How Much is my Personal Injury Case Worth?

If you have sustained injuries in a car accident or any other type of accident in Oregon, and are considering filing a personal injury lawsuit, one of the first logical questions to ask would be: “How much is my personal injury case really worth?”

There is no simple answer to this question, for each case is unique. The amount of compensation will depend on the extent of your monetary costs and physical and emotional losses occurring because of the injury.

Under some circumstances, how far the defendant is responsible for your injuries would also determine the amount of compensation.

The Difference Between First Party And Third Party Insurance Claims in Oregon

Assessing the Extent of Liability

Determining who was at fault for your injury is the first area of enquiry while estimating what your personal injury case is worth. Under Oregon’s personal injury law, the other party is not liable to pay any damages unless they are at least 51% at fault for the accident and the resulting injuries.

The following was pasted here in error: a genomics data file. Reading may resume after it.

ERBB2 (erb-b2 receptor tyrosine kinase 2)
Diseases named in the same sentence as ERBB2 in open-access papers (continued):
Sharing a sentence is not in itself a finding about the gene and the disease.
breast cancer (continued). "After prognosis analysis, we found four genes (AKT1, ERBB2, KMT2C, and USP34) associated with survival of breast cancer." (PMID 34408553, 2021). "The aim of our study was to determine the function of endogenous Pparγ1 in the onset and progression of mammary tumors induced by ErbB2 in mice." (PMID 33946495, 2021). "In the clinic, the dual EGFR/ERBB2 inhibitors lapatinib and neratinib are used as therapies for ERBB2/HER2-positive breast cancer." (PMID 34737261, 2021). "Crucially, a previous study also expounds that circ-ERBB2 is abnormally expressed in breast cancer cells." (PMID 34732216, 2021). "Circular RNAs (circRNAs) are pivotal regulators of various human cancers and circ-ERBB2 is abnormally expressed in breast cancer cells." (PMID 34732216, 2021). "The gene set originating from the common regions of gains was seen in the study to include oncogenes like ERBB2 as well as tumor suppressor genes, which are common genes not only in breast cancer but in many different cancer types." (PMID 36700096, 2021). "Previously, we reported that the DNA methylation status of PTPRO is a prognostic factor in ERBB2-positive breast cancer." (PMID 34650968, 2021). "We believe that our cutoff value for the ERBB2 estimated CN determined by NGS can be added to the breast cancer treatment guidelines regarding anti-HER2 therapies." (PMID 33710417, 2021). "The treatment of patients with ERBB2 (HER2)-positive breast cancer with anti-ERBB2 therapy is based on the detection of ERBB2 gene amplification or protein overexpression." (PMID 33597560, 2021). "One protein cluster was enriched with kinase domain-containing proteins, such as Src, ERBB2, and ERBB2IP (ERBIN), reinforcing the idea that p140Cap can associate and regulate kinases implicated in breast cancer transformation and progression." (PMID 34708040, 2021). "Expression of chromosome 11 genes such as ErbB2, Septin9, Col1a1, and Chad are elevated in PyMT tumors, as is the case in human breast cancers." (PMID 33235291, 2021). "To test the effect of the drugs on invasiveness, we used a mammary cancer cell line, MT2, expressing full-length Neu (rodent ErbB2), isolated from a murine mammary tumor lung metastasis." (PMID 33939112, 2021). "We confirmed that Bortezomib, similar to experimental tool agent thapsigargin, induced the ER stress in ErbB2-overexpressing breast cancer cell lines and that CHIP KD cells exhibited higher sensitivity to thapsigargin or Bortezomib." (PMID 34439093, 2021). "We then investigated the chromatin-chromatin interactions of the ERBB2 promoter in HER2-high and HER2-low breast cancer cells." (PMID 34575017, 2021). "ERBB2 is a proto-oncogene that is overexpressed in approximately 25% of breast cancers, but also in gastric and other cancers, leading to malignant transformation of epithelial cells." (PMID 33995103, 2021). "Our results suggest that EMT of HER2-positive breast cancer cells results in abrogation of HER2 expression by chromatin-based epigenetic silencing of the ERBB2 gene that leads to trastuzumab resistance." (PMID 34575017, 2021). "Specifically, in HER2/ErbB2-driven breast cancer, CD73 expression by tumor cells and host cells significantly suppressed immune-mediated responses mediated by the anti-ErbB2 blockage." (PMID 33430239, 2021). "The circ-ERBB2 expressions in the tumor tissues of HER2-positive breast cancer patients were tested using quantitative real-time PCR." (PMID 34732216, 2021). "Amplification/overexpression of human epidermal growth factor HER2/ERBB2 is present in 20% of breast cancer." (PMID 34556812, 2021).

To begin with, you should ask yourself: “What was the fault of the other party in my accident?” The answers to this question can be varied, and will constitute a fair starting point to estimate how your personal injury case may be worth.

The other party may have jumped the red light, for instance, or may have failed to yield the right of way, or may have been driving under the influence.

At the same time, there are other factors at play while determining the liabilities associated with the case. If the at-fault driver indulged drunk driving, or drove with extreme recklessness, punitive damages could enter into the equation.

In other words, exceptionally outrageous behavior on the part of the other party is likely to increase the value of your personal injury damages.

Sometimes, there may be a situation where proving the liability is either extremely difficult or very expensive. These aspects must be taken into account while evaluating the worth of your personal injury case.

Settling the Legal Dispute

Compensation is awarded to the injured person (or plaintiff) by the party who is legally responsible for the accident. Such legally responsible party would either be the defendant or their insurer.

The compensation award can be agreed upon among the parties involved through out-of-court settlements or ordered by a jury or judge after the case trial.

In the following sections, we will discuss the different types of compensation involved in the personal injury cases and how the actions (or the lack thereof) of the injured party could affect their compensation.